OBJECTIVE: To investigate the longitudinal relationship between body mass index (BMI), a major vascular risk factor, and cerebral atrophy, a marker of neurodegeneration, in a population-based sample of middle-aged women. METHODS: A representative sample of 290 women born in 1908, 1914, 1918, and 1922 was examined in 1968 to 1969, 1974 to 1975, 1980 to 1981, and 1992 to 1993 as part of the Population Study of Women in Göteborg, Sweden. At each examination, women completed a survey on a variety of health and lifestyle factors and underwent anthropometric, clinical, and neuropsychiatric assessments and blood collection. Atrophy of the temporal, frontal, occipital, and parietal lobes was measured on CT in 1992 when participants were age 70 to 84. Univariate and multivariate regression analyses were used to assess the relationship between BMI and brain measures. RESULTS: Women with atrophy of the temporal lobe were, on average, 1.1 to 1.5 kg/m2 higher in BMI at all examinations than women without temporal atrophy (p
Comment In: Neurology. 2005 Jun 14;64(11):1990-1; author reply 1990-115955971
SummaryForPatientsIn: Neurology. 2004 Nov 23;63(10):E19-2015557485
The renin-angiotensin system (RAS) may play a role in dementia pathogenesis because of its effects on vascular and metabolic homeostasis, amyloid metabolism, and learning and memory. The angiotensin-converting enzyme (ACE), a pivotal RAS protein, is encoded for by a gene containing a functional ID variant, which has been related to dementia risk. We examined the relationship between the ACE Insertion Deletion (ACE ID) variant and dementia with consideration for metabolic phenotypes, age and APOEepsilon4 using a population-based, cross-sectional sample of 891 Swedish women and men aged 70-92 years, of whom 61 people were demented. The odds of dementia was two-fold higher among those with ACE II genotype, and ranged from 2.18 to 4.35 among those with dementia onset
The association between blood pressure and dementia is debated. Results from population-based studies on blood pressure and dementia are inconclusive, and most are performed in subjects younger than 80 years of age. We examined the relation between blood pressure and dementia and the possible effect modification of this relation by age in a pooled dataset based on two prospective population-based studies. Subjects came from the Rotterdam study (n = 6,668), a longitudinal population-based study among subjects aged 55 years and over, and from the Gothenburg H-70 Study (n = 317), a study on subjects aged 85 years at baseline. Screening and diagnostic procedures for assessment of dementia were similar at baseline and follow-up and comparable between studies. We estimated relative risks of dementia using Cox proportional hazards regression analysis, adjusted for age, gender and study location. The average follow-up was 2.1 years. During this period, 196 subjects developed dementia. The risk of dementia decreased with increasing blood pressure level (per 10 mm Hg systolic blood pressure: RR = 0.93, 95% CI = 0.88-0.99; per 10 mm Hg diastolic blood pressure: RR = 0.89, 95% CI = 0.79-1.00). This association was confined to subjects who used anthypertensive medication. Persons who were demented at baseline had a stronger blood pressure decline during follow-up than those who were non-demented. This study suggests an inverse association between blood pressure and dementia risk in elderly persons on antihypertensive medication. Possibly, they may need higher blood pressure levels to maintain an adequate cerebral perfusion. Alternatively, lower blood pressure may be secondary to brain lesions in preclinical stages of dementia.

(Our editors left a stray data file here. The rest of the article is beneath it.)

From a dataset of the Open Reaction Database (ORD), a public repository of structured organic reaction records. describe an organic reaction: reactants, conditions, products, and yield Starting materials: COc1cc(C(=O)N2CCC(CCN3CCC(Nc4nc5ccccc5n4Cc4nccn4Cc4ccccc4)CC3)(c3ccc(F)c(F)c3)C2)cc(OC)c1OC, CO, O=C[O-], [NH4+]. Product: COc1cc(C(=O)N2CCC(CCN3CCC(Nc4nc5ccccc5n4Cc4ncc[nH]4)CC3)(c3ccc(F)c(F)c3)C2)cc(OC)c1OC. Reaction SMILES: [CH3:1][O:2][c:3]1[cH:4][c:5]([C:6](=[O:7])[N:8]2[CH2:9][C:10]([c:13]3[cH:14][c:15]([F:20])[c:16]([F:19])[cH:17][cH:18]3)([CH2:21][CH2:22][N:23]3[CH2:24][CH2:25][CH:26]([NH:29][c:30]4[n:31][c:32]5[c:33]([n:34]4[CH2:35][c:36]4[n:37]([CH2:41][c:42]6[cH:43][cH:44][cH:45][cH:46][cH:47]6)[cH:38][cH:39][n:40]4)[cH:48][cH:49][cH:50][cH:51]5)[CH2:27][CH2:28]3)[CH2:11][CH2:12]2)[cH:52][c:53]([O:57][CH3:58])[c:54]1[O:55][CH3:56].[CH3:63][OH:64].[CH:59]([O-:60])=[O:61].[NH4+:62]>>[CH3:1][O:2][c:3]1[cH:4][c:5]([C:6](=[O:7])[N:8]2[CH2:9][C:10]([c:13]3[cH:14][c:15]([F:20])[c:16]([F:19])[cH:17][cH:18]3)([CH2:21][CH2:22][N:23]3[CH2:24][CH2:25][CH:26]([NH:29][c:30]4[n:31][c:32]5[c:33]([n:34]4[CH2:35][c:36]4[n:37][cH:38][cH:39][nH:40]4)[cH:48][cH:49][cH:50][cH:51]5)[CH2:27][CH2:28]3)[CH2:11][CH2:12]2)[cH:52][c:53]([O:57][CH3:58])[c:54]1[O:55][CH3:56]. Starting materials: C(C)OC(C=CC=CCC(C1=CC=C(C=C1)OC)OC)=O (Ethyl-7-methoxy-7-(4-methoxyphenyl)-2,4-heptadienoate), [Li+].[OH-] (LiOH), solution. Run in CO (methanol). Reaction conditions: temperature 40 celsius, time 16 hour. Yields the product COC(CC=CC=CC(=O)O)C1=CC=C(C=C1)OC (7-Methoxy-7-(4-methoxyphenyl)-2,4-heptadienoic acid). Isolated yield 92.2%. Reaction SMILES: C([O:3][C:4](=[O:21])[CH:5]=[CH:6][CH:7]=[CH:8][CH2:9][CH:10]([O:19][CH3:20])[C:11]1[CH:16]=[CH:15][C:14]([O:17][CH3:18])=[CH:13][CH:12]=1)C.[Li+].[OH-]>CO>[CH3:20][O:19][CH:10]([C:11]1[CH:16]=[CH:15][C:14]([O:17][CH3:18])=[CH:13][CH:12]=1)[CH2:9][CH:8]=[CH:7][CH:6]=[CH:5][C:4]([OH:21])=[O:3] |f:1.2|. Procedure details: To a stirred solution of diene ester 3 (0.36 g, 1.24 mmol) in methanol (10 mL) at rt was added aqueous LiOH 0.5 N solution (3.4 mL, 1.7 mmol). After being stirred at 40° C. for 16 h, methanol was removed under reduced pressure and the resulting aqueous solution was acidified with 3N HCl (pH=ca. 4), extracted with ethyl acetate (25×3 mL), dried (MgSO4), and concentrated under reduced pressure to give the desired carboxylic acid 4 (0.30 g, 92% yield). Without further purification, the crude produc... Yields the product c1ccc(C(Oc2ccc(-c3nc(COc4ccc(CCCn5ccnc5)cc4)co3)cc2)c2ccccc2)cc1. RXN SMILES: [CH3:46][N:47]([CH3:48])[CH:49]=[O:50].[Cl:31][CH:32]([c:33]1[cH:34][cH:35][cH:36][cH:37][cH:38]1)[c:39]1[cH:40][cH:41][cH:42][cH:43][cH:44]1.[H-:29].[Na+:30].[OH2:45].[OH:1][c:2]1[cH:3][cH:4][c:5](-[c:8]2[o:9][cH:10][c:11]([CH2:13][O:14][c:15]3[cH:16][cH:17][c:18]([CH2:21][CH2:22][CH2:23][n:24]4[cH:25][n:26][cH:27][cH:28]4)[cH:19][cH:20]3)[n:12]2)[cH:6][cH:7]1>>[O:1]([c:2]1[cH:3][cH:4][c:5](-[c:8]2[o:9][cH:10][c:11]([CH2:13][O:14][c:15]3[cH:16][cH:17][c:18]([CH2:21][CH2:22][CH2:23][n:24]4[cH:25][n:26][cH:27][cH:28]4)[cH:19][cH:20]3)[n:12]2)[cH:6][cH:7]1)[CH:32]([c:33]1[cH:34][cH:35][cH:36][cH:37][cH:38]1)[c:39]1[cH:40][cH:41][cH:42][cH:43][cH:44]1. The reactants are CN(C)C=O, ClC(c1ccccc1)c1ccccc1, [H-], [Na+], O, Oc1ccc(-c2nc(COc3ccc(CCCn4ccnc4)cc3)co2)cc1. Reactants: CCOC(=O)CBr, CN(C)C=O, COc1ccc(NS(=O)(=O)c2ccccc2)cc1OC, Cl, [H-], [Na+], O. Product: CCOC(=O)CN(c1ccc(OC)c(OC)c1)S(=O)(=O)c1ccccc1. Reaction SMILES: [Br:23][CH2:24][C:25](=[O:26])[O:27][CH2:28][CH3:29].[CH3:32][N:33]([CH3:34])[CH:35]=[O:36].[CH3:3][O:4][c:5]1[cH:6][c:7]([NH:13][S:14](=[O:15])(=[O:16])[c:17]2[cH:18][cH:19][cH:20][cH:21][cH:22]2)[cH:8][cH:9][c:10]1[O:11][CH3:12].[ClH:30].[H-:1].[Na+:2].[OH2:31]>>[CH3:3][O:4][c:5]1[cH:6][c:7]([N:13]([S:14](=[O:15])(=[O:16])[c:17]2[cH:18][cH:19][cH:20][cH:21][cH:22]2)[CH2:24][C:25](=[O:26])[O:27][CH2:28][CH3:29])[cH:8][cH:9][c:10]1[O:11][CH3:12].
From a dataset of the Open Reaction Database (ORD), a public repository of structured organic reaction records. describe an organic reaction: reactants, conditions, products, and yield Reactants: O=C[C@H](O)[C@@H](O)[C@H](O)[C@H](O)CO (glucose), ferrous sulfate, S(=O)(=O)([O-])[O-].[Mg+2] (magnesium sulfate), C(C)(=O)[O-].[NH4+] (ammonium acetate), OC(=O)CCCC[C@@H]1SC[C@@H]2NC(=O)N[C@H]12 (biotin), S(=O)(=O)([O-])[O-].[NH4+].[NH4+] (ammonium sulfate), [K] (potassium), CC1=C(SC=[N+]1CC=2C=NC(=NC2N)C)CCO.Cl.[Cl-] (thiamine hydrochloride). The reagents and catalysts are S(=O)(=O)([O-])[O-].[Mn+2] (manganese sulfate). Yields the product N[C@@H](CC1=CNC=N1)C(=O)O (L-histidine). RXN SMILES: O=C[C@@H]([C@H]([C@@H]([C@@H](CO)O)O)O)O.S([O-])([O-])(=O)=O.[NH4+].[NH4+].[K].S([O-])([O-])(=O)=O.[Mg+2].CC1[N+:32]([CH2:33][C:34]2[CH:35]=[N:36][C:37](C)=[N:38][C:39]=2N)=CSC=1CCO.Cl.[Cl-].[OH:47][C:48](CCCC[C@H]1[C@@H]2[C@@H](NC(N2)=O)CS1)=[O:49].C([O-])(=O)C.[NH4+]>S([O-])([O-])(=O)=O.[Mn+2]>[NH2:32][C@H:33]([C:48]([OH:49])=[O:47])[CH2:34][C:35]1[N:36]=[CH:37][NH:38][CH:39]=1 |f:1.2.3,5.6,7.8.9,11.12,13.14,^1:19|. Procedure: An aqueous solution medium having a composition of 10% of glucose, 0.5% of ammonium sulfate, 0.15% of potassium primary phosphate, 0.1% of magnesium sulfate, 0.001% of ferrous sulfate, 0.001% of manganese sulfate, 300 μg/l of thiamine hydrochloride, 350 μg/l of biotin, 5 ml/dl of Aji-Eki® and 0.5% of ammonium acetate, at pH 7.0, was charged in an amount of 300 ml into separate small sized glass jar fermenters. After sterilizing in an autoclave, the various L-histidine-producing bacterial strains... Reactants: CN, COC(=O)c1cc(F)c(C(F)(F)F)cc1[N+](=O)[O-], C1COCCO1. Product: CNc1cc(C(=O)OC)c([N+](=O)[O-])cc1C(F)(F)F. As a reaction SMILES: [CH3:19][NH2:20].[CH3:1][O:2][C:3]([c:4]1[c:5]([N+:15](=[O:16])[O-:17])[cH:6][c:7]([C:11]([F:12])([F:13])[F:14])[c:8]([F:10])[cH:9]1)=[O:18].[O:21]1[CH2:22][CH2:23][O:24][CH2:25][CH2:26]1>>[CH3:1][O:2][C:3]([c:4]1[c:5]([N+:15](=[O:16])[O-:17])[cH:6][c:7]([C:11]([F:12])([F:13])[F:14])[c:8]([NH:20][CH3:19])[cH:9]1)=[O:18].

The purpose of this study was to examine whether cognitive dysfunction was associated with poor participation in an outpatient treatment program for patients with chronic heart failure and if it was related to specific patient characteristics. Cognitive function was measured with the Mini Mental State Examination (MMSE). Twenty-three of 78 (29%) patients randomized to structured care did not participate in this program and nonparticipation during 6-month follow-up was associated with an MMSE score below the median and a low calculated creatinine clearance (CrCl) (R2=0.15, p=0.0025) at entry. In the entire group long duration of heart failure and low blood hemoglobin concentration were independently associated with an MMSE score below the median at entry (R2=0.14, p